Book Review: Smoke and Stone

Smoke and Stone by Michael R. Fletcher

My rating: 5 of 5 stars


That was fun! City of Sacrifice applies that same pulse of anticapitalist revolutionary rhetoric that’s showed up in every successful YA series since Harry Potter, and that, in conjunction with all the characters being teenagers, had me shook. Fortunately, this wasn’t YA, due largely to the frequent on-screen mutilations and the liberal (though by no means tasteless) use of the fuck word.

The gods are at war, and they’re jockeying for first place in order to have their chosen avatar become King of the Human Farm where they all live, in the middle of the desert. Damnedest thing is I ran a D&D campaign with the same premise, although I swapped out the tiered communofascist dystopia for the metropolitan seaboard equivalent of Deadwood, governed by Peter Baelish. A great artist steals, I’m told.

But whereas my campaign featured such as fan favorites as Jeffostopheles, affable devil from the lower Baator, and Bango Butterbox, halfling god of… something or other, luck maybe, Fletcher draws heavily from animist and Aztec mythology and populates the stands with ominous figurous with many and ambiguous names like Smoking Mirror and Southern Hummingbird. Also, the star of the show, Mother Death, whose name and job description are more direct.

Several high fantasy orphan protagonists are chosen as representatives of the gods for their useful mental illness and pitted against each other for their ability to take enough drugs to become Animorphs or to stab people really, really well.

I loved this audiobook, couldn’t turn it off. I was going to give it four stars because I just read Beyond Redemption and that blew my mind, so it altered my expectations for Fletcher. However, I recognize that if I’d found this one first, I would’ve called it 5 stars off the bat. I don’t wanna tank his Goodreads MMR. Feels like a dick move. Five stars.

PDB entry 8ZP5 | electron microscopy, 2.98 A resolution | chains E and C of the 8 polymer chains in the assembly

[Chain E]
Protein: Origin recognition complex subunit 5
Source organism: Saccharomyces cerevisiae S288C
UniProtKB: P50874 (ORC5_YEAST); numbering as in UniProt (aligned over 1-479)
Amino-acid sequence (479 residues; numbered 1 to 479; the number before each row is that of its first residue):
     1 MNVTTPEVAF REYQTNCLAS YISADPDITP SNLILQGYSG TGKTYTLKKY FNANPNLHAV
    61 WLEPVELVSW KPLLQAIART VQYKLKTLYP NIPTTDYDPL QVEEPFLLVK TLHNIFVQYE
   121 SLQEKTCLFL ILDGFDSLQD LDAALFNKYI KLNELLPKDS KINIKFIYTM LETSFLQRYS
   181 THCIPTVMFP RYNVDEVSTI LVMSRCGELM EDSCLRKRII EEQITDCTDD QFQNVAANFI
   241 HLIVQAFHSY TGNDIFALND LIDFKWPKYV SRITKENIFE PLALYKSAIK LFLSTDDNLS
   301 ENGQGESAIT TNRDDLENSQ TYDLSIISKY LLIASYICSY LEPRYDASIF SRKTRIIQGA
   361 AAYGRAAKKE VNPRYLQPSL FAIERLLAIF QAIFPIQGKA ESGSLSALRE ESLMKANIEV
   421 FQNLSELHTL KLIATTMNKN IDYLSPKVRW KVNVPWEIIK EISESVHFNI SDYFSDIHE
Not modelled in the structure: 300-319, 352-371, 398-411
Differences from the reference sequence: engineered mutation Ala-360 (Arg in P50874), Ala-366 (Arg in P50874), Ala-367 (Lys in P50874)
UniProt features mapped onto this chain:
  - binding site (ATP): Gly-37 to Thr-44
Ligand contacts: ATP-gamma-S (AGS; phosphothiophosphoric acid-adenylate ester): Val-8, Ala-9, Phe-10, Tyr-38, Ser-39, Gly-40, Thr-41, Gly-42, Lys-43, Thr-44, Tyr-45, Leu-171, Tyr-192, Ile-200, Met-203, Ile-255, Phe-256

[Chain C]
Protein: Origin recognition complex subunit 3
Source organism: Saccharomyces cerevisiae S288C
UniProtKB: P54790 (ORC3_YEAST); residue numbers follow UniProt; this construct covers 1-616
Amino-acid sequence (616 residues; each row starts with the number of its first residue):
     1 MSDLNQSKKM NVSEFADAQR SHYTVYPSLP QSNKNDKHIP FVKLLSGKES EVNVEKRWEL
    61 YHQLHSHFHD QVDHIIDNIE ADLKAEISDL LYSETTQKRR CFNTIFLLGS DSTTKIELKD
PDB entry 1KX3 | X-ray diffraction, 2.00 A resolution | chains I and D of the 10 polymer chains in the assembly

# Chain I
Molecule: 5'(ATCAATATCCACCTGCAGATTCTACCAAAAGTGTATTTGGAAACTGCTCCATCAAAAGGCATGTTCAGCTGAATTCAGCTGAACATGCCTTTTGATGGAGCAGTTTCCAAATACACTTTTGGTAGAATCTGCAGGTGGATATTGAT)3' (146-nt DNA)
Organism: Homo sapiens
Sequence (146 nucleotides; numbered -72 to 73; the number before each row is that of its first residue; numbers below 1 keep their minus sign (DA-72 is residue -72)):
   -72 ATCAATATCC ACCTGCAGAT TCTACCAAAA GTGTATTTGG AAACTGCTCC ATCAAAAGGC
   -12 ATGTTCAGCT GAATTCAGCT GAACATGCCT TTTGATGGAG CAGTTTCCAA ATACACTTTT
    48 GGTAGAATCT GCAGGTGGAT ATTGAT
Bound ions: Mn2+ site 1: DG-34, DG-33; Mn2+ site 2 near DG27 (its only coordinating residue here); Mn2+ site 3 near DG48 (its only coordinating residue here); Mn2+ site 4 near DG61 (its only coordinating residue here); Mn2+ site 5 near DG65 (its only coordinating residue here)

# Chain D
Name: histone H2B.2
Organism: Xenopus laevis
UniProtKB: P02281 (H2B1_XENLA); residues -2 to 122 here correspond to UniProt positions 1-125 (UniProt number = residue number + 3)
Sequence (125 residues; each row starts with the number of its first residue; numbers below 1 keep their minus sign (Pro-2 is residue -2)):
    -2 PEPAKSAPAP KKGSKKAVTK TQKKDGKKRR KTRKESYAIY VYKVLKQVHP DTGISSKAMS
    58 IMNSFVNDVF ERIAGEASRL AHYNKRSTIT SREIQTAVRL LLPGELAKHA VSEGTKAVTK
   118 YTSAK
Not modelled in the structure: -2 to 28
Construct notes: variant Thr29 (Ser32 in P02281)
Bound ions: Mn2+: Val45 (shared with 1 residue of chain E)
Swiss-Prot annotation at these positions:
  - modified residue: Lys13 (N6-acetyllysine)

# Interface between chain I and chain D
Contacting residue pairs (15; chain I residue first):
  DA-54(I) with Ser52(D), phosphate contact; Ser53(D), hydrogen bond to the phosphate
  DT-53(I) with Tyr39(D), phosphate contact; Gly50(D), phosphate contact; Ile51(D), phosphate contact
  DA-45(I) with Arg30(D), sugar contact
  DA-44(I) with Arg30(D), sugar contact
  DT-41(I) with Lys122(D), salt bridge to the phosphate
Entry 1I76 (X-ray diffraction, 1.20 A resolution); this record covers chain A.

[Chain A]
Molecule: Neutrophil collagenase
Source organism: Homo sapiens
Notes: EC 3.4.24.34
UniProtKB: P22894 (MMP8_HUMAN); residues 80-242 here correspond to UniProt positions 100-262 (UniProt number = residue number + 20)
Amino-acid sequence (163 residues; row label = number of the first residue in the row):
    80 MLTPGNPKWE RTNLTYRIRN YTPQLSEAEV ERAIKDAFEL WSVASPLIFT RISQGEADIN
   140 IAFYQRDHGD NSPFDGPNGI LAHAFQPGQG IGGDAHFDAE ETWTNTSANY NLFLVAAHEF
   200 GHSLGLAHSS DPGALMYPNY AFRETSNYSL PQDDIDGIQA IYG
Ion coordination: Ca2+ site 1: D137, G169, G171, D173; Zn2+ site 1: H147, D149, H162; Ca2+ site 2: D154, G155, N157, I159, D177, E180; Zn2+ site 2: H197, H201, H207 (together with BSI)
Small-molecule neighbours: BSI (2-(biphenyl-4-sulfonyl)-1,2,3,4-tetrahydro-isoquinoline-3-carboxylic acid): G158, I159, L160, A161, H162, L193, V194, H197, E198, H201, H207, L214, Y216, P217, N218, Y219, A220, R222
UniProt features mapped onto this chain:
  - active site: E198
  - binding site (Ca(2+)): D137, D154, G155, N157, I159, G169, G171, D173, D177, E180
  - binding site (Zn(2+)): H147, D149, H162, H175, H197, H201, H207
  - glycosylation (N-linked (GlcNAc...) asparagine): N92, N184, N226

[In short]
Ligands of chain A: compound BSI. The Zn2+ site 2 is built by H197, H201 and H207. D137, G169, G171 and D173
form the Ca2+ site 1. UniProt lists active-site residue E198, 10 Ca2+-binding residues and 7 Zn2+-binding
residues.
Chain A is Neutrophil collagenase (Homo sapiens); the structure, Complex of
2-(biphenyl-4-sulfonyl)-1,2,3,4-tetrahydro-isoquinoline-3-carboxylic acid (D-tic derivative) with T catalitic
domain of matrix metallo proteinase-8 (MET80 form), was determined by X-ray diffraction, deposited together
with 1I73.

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Book Review: Beyond Redemption

Beyond Redemption by Michael R. Fletcher

My rating: 5 of 5 stars


A genre-defining masterpiece of grimdark high fantasy. Imagine if the Shivering Isles were a novel written in the style of an old-school hard sci-fi heavy hitters like Frank Herbert or Dan Simmons. It’s like they tailor made it for me.

Belief defines reality, and the stronger your belief, the more insistent the manifestation. As a result, those grappling with severe mental illness become superhumans with monkey’s paw reconfigurations of their delusions pushing them toward godhood. The powers come with a price, and all the slapdash combinations of German words that essentially translate to “bugshit crazy wizard” are eventually consumed and destroyed by their reality-bending madness.

Until that point, these deranged solipsists lord over the “sane”, though it’s not sanity as much as a lack of the ill-defined (thus far) demiurgic prowess that lets their delusions to manifests, driven by the maladaptive need that is the source of their power. Slavers enrapture the minds of others, making them flesh puppets in the service of their unquenchable thirst to be loved. Dysmorphics are mutated by their own skewed perceptions into inhuman towers of muscle and sinew. The narcissistic “Greatest Swordsman in the World” cheats the system by sweet-talking everyone in the area into believing he’s better with the blade than he is, and riding that egregore burst to another victory in the ring, killing another vaunted local swordsman and strengthening his legend, and so, his power.

I don’t want to go into the plot itself because the book is too good for me to spoil it in a half-ass Goodreads review. Suffice it to say, all these kooks are trying to exploit the rules of the game for personal gain (as is invariably the case with the self-obsessed), with the end goal of homebrewing a perfect god. But even before you bring insanity into the mix, “perfect god” seems open to interpretation.

A great book. Almost the best book. I can’t wait to read the sequel.



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